I picked up a copy of Murakami’s Norwegian Wood in the airport and it was haunting. I read it in a few nights like I sometimes do, in a feverish insomnia. I did the same with The Road and it left me unimpressed. There’s something interesting about that contrast but I can’t say what, exactly.

 

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4 comments:

  1. Not at all downplaying the poignancy of what you wrote but I have to ask: Did you play D&D when you were in college? I don't know man, that get-up you described (long hair, black clothes, black cloak) sounds highly suspicious to me.

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  2. Norwegian Wood, great choise. Might as well try 'Kafka on the Shore', which I found even better! Greets,

    PalmaLisboa
    (LP Thorntree forum)

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  3. I find your honesty refreshing and very human, RE: being 20 and being untouched by the gravity of tragedy. It's only now that I'm mature enough and have lost enough in my own life to appreciate the wound, and the hollow space around that won't ever spread itself to bridge the gaps between what was, and what will be.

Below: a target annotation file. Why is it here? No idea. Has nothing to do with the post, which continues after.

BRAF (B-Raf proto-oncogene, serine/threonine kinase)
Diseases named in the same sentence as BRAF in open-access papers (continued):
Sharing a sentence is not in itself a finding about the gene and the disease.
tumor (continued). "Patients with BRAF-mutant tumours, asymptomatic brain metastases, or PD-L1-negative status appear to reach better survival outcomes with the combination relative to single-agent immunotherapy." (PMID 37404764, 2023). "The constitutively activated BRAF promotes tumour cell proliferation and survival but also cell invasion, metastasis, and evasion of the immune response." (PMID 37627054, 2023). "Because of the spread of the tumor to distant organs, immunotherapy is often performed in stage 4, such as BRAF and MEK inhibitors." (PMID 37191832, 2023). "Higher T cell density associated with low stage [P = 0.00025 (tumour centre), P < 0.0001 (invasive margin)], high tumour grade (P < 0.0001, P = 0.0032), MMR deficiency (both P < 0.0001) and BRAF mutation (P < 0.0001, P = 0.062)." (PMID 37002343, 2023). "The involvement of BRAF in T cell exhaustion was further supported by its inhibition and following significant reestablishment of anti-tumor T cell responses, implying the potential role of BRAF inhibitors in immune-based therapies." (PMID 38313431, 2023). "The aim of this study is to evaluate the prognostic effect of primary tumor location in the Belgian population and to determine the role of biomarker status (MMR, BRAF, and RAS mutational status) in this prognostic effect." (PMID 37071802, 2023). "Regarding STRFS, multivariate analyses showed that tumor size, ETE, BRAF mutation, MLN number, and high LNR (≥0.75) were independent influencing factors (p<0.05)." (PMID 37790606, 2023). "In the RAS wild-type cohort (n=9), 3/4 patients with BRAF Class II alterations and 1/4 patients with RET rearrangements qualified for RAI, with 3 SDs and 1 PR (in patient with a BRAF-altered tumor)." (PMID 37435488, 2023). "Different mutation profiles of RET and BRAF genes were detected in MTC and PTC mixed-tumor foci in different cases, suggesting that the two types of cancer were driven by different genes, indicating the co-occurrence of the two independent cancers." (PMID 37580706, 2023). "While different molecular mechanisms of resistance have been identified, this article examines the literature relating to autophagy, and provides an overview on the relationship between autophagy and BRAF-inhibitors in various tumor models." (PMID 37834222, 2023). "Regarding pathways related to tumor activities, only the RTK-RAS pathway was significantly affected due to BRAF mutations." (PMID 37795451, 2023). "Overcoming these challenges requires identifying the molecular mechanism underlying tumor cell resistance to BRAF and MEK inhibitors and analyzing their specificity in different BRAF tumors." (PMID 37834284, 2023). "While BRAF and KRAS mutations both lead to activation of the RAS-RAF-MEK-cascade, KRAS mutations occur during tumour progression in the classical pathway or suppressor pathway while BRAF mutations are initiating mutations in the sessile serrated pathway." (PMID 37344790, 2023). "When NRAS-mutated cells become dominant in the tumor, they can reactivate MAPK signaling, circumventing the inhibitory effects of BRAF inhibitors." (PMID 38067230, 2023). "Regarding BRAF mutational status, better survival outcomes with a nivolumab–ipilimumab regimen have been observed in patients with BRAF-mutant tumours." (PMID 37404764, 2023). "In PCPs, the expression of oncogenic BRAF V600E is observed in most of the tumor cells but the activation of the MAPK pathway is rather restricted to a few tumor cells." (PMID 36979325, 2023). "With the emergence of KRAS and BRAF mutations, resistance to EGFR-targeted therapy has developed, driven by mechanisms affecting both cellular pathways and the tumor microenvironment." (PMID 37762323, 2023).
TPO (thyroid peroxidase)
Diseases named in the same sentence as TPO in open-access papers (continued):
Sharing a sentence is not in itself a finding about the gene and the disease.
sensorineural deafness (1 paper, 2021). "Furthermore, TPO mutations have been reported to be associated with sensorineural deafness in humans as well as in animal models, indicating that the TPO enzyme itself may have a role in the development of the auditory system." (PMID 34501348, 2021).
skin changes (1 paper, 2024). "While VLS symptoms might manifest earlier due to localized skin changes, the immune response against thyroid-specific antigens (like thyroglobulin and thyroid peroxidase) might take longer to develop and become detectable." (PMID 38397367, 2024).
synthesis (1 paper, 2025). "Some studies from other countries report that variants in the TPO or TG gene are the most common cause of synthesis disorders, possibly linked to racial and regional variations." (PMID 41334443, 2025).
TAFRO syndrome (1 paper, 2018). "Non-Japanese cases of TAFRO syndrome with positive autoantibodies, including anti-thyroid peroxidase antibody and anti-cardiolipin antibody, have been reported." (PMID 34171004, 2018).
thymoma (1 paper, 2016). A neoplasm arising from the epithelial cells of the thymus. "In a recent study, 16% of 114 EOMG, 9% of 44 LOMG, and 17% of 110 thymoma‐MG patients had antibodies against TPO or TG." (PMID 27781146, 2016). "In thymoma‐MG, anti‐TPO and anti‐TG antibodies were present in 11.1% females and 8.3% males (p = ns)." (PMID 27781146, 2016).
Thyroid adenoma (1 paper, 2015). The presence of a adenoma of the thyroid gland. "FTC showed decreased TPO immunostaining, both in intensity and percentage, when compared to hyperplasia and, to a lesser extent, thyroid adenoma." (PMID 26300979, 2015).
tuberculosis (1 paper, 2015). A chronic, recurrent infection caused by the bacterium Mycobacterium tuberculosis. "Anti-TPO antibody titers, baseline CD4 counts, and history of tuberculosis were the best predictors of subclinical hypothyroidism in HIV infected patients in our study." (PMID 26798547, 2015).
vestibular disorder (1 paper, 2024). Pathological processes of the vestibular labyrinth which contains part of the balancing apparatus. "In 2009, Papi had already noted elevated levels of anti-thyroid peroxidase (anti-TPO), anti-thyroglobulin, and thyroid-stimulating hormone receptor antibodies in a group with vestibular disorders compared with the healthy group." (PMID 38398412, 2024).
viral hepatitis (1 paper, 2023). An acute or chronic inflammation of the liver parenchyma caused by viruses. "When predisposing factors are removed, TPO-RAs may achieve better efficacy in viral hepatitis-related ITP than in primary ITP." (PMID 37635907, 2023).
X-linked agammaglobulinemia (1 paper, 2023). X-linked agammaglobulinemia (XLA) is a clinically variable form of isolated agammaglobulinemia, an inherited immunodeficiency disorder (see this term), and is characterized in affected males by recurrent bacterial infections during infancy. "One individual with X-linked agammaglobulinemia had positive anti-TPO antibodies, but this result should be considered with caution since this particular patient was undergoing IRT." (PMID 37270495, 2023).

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  4. i was 15 when 9/11 happened and i can recall a few americans bawling. awful day for americans. but, just another day for most of the world that experiences bombings and violence that on a much more frequent basis.
    still, i think it was john gaddis (??) who wrote that 9/11 was our generation's pearl harbor. that everyone alive on 9/11 would be able to recall exactly what they were doing and where they were when they heard the news just like those around during pearl harbor could.

    ps. nice shot of the statue. i never went to see it. and now i kind of wish i had. but, no, the part about the asian tourists makes me glad i didn't.
    pps. also, by now, has you definition of "asian" expanded at all?